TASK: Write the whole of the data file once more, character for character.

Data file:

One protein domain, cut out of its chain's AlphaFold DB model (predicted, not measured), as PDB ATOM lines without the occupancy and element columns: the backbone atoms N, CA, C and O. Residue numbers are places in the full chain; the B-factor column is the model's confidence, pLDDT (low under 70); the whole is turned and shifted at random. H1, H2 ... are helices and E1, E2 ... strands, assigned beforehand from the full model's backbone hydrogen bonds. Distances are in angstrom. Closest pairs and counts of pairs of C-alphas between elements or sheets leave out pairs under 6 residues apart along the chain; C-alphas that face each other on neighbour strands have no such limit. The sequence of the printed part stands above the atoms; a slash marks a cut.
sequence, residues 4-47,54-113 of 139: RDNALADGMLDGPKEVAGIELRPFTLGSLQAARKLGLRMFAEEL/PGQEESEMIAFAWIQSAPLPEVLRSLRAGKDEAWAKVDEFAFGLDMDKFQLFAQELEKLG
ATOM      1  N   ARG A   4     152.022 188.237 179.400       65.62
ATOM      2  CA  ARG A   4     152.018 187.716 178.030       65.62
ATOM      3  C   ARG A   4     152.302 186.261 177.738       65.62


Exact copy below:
One protein domain, cut out of its chain's AlphaFold DB model (predicted, not measured), as PDB ATOM lines without the occupancy and element columns: the backbone atoms N, CA, C and O. Residue numbers are places in the full chain; the B-factor column is the model's confidence, pLDDT (low under 70); the whole is turned and shifted at random. H1, H2 ... are helices and E1, E2 ... strands, assigned beforehand from the full model's backbone hydrogen bonds. Distances are in angstrom. Closest pairs and counts of pairs of C-alphas between elements or sheets leave out pairs under 6 residues apart along the chain; C-alphas that face each other on neighbour strands have no such limit. The sequence of the printed part stands above the atoms; a slash marks a cut.
sequence, residues 4-47,54-113 of 139: RDNALADGMLDGPKEVAGIELRPFTLGSLQAARKLGLRMFAEEL/PGQEESEMIAFAWIQSAPLPEVLRSLRAGKDEAWAKVDEFAFGLDMDKFQLFAQELEKLG
ATOM      1  N   ARG A   4     152.022 188.237 179.400       65.62
ATOM      2  CA  ARG A   4     152.018 187.716 178.030       65.62
ATOM      3  C   ARG A   4     152.302 186.261 177.738       65.62